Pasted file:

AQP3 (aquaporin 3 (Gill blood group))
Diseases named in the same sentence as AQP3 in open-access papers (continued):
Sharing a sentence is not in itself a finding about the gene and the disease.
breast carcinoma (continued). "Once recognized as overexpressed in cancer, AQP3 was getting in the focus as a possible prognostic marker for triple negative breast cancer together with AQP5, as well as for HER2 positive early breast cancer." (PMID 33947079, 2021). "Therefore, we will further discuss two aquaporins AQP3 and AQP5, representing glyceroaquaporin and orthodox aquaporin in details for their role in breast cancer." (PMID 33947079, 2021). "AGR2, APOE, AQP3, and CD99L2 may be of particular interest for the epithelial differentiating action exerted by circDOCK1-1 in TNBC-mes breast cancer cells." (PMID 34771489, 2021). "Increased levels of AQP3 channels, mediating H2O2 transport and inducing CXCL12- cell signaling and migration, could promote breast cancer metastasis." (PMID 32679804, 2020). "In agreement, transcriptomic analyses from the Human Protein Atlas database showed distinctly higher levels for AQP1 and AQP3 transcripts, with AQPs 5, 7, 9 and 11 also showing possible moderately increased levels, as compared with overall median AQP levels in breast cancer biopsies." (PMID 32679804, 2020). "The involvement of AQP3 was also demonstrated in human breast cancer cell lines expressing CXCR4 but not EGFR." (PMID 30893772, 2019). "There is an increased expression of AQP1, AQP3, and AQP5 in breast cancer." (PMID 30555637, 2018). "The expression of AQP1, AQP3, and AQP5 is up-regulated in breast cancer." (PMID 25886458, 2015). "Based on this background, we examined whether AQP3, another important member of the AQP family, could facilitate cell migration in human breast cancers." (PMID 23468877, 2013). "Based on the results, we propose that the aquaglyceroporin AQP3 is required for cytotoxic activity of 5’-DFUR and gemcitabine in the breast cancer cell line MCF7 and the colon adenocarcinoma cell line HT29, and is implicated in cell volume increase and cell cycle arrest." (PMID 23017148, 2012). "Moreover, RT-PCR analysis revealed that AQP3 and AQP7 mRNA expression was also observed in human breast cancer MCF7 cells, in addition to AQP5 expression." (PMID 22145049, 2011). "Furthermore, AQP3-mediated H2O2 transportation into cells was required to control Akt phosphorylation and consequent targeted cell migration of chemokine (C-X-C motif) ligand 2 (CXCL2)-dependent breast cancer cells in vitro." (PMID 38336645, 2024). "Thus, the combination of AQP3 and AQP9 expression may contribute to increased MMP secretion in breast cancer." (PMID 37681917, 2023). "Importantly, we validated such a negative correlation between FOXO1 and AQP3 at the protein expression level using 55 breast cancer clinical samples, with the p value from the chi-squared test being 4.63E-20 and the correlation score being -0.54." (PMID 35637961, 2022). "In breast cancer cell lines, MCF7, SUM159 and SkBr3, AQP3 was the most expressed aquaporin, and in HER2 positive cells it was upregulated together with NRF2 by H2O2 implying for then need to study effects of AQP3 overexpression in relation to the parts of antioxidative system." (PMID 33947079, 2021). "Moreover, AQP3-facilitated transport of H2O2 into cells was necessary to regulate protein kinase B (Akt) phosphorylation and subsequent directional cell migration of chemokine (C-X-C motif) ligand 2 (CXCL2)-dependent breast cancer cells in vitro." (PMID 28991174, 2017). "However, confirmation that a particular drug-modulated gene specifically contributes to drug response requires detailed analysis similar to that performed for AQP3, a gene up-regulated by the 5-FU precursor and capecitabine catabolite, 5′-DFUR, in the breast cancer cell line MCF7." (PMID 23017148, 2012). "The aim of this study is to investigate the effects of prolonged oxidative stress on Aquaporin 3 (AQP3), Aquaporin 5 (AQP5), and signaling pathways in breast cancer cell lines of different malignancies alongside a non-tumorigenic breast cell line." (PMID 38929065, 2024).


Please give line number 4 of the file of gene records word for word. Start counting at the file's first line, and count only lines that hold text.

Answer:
breast carcinoma (continued). "Once recognized as overexpressed in cancer, AQP3 was getting in the focus as a possible prognostic marker for triple negative breast cancer together with AQP5, as well as for HER2 positive early breast cancer." (PMID 33947079, 2021). "Therefore, we will further discuss two aquaporins AQP3 and AQP5, representing glyceroaquaporin and orthodox aquaporin in details for their role in breast cancer." (PMID 33947079, 2021). "AGR2, APOE, AQP3, and CD99L2 may be of particular interest for the epithelial differentiating action exerted by circDOCK1-1 in TNBC-mes breast cancer cells." (PMID 34771489, 2021). "Increased levels of AQP3 channels, mediating H2O2 transport and inducing CXCL12- cell signaling and migration, could promote breast cancer metastasis." (PMID 32679804, 2020). "In agreement, transcriptomic analyses from the Human Protein Atlas database showed distinctly higher levels for AQP1 and AQP3 transcripts, with AQPs 5, 7, 9 and 11 also showing possible moderately increased levels, as compared with overall median AQP levels in breast cancer biopsies." (PMID 32679804, 2020). "The involvement of AQP3 was also demonstrated in human breast cancer cell lines expressing CXCR4 but not EGFR." (PMID 30893772, 2019). "There is an increased expression of AQP1, AQP3, and AQP5 in breast cancer." (PMID 30555637, 2018). "The expression of AQP1, AQP3, and AQP5 is up-regulated in breast cancer." (PMID 25886458, 2015). "Based on this background, we examined whether AQP3, another important member of the AQP family, could facilitate cell migration in human breast cancers." (PMID 23468877, 2013). "Based on the results, we propose that the aquaglyceroporin AQP3 is required for cytotoxic activity of 5’-DFUR and gemcitabine in the breast cancer cell line MCF7 and the colon adenocarcinoma cell line HT29, and is implicated in cell volume increase and cell cycle arrest." (PMID 23017148, 2012). "Moreover, RT-PCR analysis revealed that AQP3 and AQP7 mRNA expression was also observed in human breast cancer MCF7 cells, in addition to AQP5 expression." (PMID 22145049, 2011). "Furthermore, AQP3-mediated H2O2 transportation into cells was required to control Akt phosphorylation and consequent targeted cell migration of chemokine (C-X-C motif) ligand 2 (CXCL2)-dependent breast cancer cells in vitro." (PMID 38336645, 2024). "Thus, the combination of AQP3 and AQP9 expression may contribute to increased MMP secretion in breast cancer." (PMID 37681917, 2023). "Importantly, we validated such a negative correlation between FOXO1 and AQP3 at the protein expression level using 55 breast cancer clinical samples, with the p value from the chi-squared test being 4.63E-20 and the correlation score being -0.54." (PMID 35637961, 2022). "In breast cancer cell lines, MCF7, SUM159 and SkBr3, AQP3 was the most expressed aquaporin, and in HER2 positive cells it was upregulated together with NRF2 by H2O2 implying for then need to study effects of AQP3 overexpression in relation to the parts of antioxidative system." (PMID 33947079, 2021). "Moreover, AQP3-facilitated transport of H2O2 into cells was necessary to regulate protein kinase B (Akt) phosphorylation and subsequent directional cell migration of chemokine (C-X-C motif) ligand 2 (CXCL2)-dependent breast cancer cells in vitro." (PMID 28991174, 2017). "However, confirmation that a particular drug-modulated gene specifically contributes to drug response requires detailed analysis similar to that performed for AQP3, a gene up-regulated by the 5-FU precursor and capecitabine catabolite, 5′-DFUR, in the breast cancer cell line MCF7." (PMID 23017148, 2012). "The aim of this study is to investigate the effects of prolonged oxidative stress on Aquaporin 3 (AQP3), Aquaporin 5 (AQP5), and signaling pathways in breast cancer cell lines of different malignancies alongside a non-tumorigenic breast cell line." (PMID 38929065, 2024).